The Touring Machine

Personal Digital Assistance on the Business Trip to Enlightenment

Copyright 1998 by Wil McCarthy, all rights reserved.

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THREE: VISION QUESTS

I've always been fascinated with the idea of vision quests, of walkabouts, of going out into the world, living on your own for a time, seeing things, learning things, becoming a man. BLUE HIGHWAYS, by William Least Heat Moon, is one of my favorite books, and another is TARAN WANDERER, by Lloyd Alexander. I used to read that book, in fact that whole series, every year over Christmas vacation, and dream that someday I, like Taran, would ride off to the Free Commots, learn to forge my own swords, weave my own cloaks, raise my own armies to battle the forces of darkness.

It never happened. In college I kind of thought I'd just hop in the car one day and keep on driving, just like that. Later, I thought I'd plan it as a vacation, not quite so carefree but still the same idea. But the world has ways of tying you down. There's the need to keep your grades up, the need to pay your rent or mortgage, the need to please a loved one. The need to work evenings and weekends, earning back the money lost to misplaced trusts. Manhood comes not from a single mythic journey, but through a series of little defeats and little victories, a gradual chipping away of our childhood selves. Like Taran, I've certainly been forced to become a man, but I feel something missing, feel that somehow, something has been forgotten along the way.

Oh sure, I've traveled. Been to Japan and the British Isles and France and Canada and Mexico, been to every U.S. state except Alaska. But these were all family vacations and pleasure outings of one sort or another. Not vision quest material at all, though I suppose they do constitute a sort of preparation, survival training for the wilderness of airports and truck stops and World's Largest Concrete Groundhogs.

Jump ahead to the present. It's August, 1996, and I'm on the brink of both my thirtieth birthday and the second anniversary of my second marriage. It's a time for reflection, for introspection. I'm not afraid of my thirties, or at least, I think I'm not, because I've tried to live a full, dense life, and to a large extent I've succeeded. Although I've fallen short on a hundred minor goals, I feel I've met all the important milestones I could reasonably have expected in my twenties. Moving on a step doesn't bother me. And while bachelorhood was fairly kind, marriage is kinder, and I'm happy to look on the shared future I see ahead.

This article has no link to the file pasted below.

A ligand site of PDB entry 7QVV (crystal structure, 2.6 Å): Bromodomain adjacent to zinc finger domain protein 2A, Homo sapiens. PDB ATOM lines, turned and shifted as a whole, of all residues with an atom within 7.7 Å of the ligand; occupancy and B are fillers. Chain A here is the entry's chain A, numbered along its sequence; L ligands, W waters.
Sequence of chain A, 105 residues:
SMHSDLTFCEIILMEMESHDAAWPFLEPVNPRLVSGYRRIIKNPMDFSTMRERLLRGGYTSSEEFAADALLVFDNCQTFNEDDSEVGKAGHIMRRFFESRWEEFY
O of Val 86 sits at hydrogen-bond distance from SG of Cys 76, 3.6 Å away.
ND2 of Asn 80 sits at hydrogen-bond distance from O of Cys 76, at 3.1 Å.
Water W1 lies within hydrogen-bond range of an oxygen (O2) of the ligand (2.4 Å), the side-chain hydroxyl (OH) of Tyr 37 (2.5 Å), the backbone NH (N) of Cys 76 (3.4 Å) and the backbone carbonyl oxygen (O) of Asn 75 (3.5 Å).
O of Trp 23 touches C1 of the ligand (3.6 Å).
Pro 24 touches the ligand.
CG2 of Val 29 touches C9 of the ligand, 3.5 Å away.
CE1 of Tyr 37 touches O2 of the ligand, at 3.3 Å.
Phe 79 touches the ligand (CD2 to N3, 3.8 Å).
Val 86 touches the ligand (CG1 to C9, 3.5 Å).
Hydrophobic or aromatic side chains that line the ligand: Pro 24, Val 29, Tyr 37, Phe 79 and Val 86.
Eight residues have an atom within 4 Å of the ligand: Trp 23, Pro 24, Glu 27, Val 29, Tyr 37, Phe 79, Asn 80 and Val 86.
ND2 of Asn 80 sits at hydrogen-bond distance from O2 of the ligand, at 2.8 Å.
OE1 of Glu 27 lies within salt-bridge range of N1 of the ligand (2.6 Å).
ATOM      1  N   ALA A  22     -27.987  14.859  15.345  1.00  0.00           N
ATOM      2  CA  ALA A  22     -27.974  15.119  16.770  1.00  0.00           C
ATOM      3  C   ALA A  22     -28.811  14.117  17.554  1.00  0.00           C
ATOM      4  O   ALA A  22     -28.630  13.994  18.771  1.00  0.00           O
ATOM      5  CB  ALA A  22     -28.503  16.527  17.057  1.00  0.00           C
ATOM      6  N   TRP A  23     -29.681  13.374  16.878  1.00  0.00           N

However, I still feel the need for that walkabout, that vision quest, that solo trip down the Blue Highways of America, and it seems all the factors are lining up, all the cycles of my life falling into sync to make this possible. My two publishers have helped me arrange a signing tour, in connection with the release of my third and fourth novels. My employer of eight years, currently known as the Lockheed Martin Corporation, has granted me a four-week leave of absence; not a wanderjahr by any means , but it is nonetheless the largest chunk of time I've had to myself this decade, and possibly the decade before it, as well. Twenty-one bookstores in six different states have invited me to sign books for them, and in some cases to read before local audiences. There's no plausible way this can be accomplished without some driving, without some serious time alone on the road.

My wife, Cathy, is supportive. My bags are packed. My PDA is loaded up with maps and telephone numbers. I have a financial stake in the trip, which makes anything and everything easier to arrange, and it's all research as well, because some of the characters in a novel I plan to write someday will be traveling along the same roads as I, and I need accurate detail with which to fill their senses. And perhaps most importantly, I want this right now; I want it to happen more than I've ever wanted it before. I am at long last spiritually ready for my journey.

Here is the plan: a flight from my home in Denver to far Houston, where I will rent a car and drive west through Texas, stopping and signing as I go, and thence to Albuquerque for a science fiction convention. That's what I write, by the way: science fiction novels.

At this point, I will proceed alone to California, where I'll work north from San Diego to Los Angeles, there to catch the World Science Fiction Convention over the Labor Day weekend. From there, it's San Francisco, Eugene, Portland, Tacoma and Seattle, then a quick visit with some old and very dear friends in sunny Puyallup (which for some reason is pronounced Pyoo- wallup), and then a flight back to Denver. There's more after that, some signings and conventions in Colorado and Minnesota and Illinois, but they're scattered over the next few months, and I don't consider them a part of the vision quest.

If travel can make me a better, more complete person, it will have happened by then.

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